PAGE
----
Better cardiovascular fitness. Because people with diabetes are at increased risk for heart disease, this is an important benefit.

Weight control. Regular walking burns calories; this can help control weight, which in turn can reduce health risks.
Doctor's Approval
First, it’s important for you to get the OK from a health care provider for any new exercise program to make sure you are fit enough to increase your activity levels. A health care specialist can also inform you of special precautions to take based on what type of diabetes you have. Other factors to consider include medications being taken, your current fitness state, glucose levels, and other factors.

Walking and Foot Care
Foot health is particularly important for anyone with diabetes, so the input of a podiatrist may be especially useful if you're considering a walking program. Blisters, abrasions, and breaks in the skin of the feet are often hard to detect since foot numbness is one symptom of diabetes. These injuries are slow to heal and prone to infection since another symptom of diabetes is reduced blood flow in the small blood vessels of the extremities. A podiatrist or other healthcare specialist can recommend alternative forms of exercise if a foot condition makes walking difficult.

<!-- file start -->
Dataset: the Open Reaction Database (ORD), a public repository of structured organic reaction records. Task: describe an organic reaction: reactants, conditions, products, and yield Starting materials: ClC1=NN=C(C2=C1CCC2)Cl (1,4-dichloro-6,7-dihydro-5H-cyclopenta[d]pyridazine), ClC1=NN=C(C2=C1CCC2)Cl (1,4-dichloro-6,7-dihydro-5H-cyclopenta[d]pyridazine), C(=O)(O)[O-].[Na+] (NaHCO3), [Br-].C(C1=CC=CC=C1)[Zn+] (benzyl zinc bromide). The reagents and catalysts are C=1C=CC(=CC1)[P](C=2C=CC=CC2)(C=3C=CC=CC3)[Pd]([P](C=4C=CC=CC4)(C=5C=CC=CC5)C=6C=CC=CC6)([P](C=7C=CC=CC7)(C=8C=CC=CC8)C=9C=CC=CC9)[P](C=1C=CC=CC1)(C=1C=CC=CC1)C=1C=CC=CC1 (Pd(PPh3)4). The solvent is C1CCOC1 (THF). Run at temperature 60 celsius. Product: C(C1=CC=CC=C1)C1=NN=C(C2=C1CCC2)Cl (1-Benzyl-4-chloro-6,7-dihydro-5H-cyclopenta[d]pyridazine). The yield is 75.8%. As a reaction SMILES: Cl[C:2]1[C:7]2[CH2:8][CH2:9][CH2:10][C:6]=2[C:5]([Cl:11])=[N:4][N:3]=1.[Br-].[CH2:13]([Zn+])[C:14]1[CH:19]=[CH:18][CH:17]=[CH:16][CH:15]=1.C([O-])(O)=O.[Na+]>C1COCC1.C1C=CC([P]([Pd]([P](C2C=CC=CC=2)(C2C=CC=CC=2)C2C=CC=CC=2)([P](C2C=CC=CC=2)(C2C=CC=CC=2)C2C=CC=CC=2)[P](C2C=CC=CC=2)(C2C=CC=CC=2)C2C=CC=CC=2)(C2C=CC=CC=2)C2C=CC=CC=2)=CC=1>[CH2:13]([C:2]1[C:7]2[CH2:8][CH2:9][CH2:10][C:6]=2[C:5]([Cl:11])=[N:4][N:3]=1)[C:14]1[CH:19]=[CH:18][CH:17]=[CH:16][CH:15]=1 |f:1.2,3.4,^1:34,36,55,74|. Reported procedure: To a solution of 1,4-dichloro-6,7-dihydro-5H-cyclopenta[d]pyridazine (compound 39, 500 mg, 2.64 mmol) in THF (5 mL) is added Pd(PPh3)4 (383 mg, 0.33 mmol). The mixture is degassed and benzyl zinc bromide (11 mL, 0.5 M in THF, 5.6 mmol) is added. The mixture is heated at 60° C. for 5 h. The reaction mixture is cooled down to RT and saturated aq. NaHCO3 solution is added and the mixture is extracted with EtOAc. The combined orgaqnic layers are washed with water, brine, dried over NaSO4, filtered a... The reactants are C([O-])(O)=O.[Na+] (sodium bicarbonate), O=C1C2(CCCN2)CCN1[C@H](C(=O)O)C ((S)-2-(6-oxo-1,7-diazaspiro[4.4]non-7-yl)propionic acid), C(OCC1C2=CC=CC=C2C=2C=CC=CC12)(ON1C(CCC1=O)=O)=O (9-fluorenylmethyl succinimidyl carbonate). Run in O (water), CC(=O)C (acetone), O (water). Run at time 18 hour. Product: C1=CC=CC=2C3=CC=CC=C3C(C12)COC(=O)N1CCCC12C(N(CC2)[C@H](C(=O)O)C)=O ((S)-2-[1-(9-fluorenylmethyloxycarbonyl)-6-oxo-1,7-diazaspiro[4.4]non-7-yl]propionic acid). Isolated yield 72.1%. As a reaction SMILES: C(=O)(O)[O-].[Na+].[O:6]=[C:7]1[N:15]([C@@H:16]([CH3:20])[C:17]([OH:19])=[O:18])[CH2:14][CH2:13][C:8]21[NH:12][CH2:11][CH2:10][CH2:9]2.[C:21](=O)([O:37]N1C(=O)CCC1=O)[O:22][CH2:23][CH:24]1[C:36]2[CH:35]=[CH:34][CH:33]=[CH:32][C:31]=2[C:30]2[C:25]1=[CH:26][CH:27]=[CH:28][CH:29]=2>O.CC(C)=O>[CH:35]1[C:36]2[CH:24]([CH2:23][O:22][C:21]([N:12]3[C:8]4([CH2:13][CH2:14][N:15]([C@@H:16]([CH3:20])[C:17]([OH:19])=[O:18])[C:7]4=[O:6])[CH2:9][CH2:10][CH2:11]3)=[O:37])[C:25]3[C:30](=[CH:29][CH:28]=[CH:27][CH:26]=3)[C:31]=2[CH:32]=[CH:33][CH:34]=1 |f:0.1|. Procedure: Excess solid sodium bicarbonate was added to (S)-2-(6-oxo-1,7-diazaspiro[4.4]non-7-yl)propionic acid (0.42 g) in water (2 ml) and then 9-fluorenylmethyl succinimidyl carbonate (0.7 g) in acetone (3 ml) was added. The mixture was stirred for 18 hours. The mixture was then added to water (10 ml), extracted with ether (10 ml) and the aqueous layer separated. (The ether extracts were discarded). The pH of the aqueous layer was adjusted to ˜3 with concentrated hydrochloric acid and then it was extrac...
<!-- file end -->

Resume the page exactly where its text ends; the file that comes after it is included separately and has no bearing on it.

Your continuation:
Importance of Shoes
It’s not necessary to spend a lot of money on walking shoes, but there are a few things to keep in mind:
The shoes need to fit comfortably, with plenty of room in the toe area. They should not rub at the heel. Some walking shoes include an extra pair of eyelets close to your ankle. Lacing these may help prevent heel friction.

Walking shoes are different from running shoes. Walking shoes should be flatter and flex in the forefoot. The staff at a “sports shoe store,” an increasingly popular type of specialty retailer, is usually well trained at fitting walking shoes. But you will also find good service at a technical running store where serious runners purchase their shoes.

Don’t forget socks. Cotton socks can bunch and retain moisture. Check out newer synthetic fabrics, such as CoolMax and Dri-Fit that wick moisture away from the skin.

Start a Walking Program. 
Now that the preliminaries are out of the way, it’s time to get started.
Begin slowly and easily. Walking just 5 or 10 minutes on the first day is perfectly acceptable if that’s all you can accomplish. The important thing is not to get injured or sore, which could end a walking campaign at the starting line.